And when we check the names of those listed in the train of submission we find that some are recorded as being ‘unknown’ or are considered unreliable, chief among whom ‘Abd al-Rahmān ibn Ghanam (the narrator of the Pact and listed as its compiler in most accounts) about whose life very little is known.

The Pact of Umar is nothing other than a historical text and may be subjected to scrutiny

As to the text itself, as ‘Ubāda points out, it is riddled with contradictions. The first of these concerns the name of the author. In most depictions of the Pact the author is given as Ibn Ghanam, whereas in other descriptions the author is given as ‘Umar, or ‘the [Arabian] Peninsular folk’, or the inhabitants of the city of such as such. The second contradiction is the language of the address: in most accounts the Pact is delivered from the mouth of the vanquished and not of the vanquisher, whereas the normal practice was for an address like this to be associated the vanquisher. The third contradiction concerns the identity of the vanquished: at times it is the Christians ‘of Syria’, or ‘ of the land of the Syrians’ or ‘of the Peninsula’ or ‘the Christians of Syria and Egypt’ or ‘the Christians of the city of such and such’.

There is also a conflict concerning who it is that actually gave the address – in some of the descriptions of the Pact it is ‘Umar, in others it is Ibn Ghanam. As regards the profuse contradictions in the Pact’s text, as ‘Ubāda explains, it is the Christians who are imposing upon themselves the condition not to sell alcohol. Yet this condition conflicts with what is recorded about ‘Umar himself, who is said to have stipulated the collection of a tithe from wines produced by the People of the Dhimma, for as long as they persist in selling it. That is, he allowed them to carry on selling it.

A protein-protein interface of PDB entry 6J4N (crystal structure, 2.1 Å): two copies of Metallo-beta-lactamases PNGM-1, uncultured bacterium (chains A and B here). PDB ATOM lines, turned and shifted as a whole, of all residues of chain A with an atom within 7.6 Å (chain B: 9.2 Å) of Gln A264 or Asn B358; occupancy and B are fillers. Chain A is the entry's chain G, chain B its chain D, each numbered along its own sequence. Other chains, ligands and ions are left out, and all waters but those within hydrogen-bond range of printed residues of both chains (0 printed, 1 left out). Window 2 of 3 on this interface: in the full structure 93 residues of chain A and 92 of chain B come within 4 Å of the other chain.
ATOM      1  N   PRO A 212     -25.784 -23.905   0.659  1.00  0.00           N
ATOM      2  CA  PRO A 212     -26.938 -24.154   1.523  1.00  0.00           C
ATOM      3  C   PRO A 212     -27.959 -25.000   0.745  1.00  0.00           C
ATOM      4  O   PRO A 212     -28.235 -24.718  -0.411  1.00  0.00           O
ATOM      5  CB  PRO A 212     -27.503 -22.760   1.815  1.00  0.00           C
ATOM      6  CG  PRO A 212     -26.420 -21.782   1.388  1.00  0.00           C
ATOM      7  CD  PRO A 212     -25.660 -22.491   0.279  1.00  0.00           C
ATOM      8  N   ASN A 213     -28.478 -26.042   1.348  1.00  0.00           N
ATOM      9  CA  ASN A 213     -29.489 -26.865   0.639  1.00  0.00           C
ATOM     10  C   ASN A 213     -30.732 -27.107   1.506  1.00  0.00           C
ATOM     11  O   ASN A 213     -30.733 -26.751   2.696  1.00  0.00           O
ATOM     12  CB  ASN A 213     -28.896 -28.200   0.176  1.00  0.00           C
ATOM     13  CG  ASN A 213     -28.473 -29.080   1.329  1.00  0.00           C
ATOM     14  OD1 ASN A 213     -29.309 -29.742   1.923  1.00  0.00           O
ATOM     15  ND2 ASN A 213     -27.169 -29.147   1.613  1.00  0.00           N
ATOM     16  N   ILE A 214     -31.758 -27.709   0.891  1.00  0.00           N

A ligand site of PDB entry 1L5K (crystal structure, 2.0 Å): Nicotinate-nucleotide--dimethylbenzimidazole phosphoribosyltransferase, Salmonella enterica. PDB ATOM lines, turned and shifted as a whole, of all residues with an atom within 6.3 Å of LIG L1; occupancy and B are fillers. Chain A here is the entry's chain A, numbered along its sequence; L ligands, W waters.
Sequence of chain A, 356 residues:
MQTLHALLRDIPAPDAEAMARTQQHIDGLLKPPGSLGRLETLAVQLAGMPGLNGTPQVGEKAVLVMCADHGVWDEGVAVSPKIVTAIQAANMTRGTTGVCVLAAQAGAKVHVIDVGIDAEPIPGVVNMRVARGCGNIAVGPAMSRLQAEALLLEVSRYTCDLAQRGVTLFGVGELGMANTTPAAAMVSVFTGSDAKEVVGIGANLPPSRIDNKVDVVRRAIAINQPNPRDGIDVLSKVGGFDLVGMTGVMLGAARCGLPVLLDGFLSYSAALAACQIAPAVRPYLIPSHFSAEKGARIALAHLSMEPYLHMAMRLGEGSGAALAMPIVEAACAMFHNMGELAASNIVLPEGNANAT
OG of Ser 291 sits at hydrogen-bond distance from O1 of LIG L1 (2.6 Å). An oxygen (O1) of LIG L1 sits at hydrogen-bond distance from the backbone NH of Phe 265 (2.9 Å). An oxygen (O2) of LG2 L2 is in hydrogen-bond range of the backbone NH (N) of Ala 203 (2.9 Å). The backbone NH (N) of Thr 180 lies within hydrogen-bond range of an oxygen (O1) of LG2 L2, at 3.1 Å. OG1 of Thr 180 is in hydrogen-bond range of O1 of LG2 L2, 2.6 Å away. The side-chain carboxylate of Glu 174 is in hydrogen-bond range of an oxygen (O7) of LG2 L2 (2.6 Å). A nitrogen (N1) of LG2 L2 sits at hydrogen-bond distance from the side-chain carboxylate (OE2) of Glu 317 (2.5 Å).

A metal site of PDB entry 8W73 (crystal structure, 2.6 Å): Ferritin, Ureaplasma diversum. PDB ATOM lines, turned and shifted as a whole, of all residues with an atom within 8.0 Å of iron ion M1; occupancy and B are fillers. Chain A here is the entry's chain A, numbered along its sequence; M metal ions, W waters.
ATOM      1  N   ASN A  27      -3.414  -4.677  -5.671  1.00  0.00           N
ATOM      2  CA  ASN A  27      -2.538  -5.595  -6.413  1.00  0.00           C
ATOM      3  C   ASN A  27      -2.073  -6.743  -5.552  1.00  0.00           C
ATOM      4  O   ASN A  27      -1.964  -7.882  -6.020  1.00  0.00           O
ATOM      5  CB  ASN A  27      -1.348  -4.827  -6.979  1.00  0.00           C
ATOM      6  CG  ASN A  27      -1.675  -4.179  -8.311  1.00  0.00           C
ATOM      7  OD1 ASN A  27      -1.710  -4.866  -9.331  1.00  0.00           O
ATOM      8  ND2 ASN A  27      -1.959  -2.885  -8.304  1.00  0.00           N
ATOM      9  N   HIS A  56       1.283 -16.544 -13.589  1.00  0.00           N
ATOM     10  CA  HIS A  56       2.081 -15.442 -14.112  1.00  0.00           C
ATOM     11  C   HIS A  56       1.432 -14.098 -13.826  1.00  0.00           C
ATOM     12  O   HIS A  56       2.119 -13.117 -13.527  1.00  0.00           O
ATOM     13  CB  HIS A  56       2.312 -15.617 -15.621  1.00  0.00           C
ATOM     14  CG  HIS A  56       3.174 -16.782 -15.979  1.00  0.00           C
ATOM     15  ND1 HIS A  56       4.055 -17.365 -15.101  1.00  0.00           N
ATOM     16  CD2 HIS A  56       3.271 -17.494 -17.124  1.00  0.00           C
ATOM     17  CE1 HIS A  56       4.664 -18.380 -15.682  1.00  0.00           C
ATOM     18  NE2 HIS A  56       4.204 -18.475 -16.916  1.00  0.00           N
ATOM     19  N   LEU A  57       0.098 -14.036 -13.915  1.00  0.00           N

These criticisms establish from the doctrinal point of view that the Pact of Umar is nothing other than a historical text and, just like all other historical texts, it may be subjected to scrutiny. It is not some sanctified text such as the Qur’ān which has been preserved immune from distorting or altering hands.

From another, more important, angle this Pact is not a text transcending time which can be applied in the 21st-century, an era that has established some radically different concepts on the state, the community and rights from those prevalent at the time when the Pact of Umar appeared. These concepts pose significant challenges to those who uncritically call for a return to tradition, and those who accord themselves the right to issue fatwas on serious matters that threaten national unity and social cohesion.

 


[1] On May 14 2013 Ammar Saleh, the chairman of the Islamic Center for Preaching and Comparative Studies accused the Orthodox Church of building a church in Ombadda without a permit in an appeal to the official bodies and the community ‘to take a stand against Christianization’ arguing that the figures of converts to Christianity were ‘racking up in a continuous and scary fashion following the emergence of homosexuals and atheists.’ (Ed.)

[2] The term used, al-walā’, (‘loyalty’, ‘alliance’) is part of the formula al-walā’ wal-barā’ ‘Loyalty and Renunciation’ and refers to a doctrine which stipulates the division of humanity into ‘believers’ and ‘infidels’, and demands  the Muslim’s unambiguous demonstration of favouritism to one and prejudice to the other. See Glossary: Al-walā’ wal-barā’ (Ed.)

[3] See Glossary: Dhimma.

[4] Dr. ‘Ubāda ‘Abd al-Rahmān Kuhayla, The Pact of Umar – A New Reading for Social Studies and Research, 1995.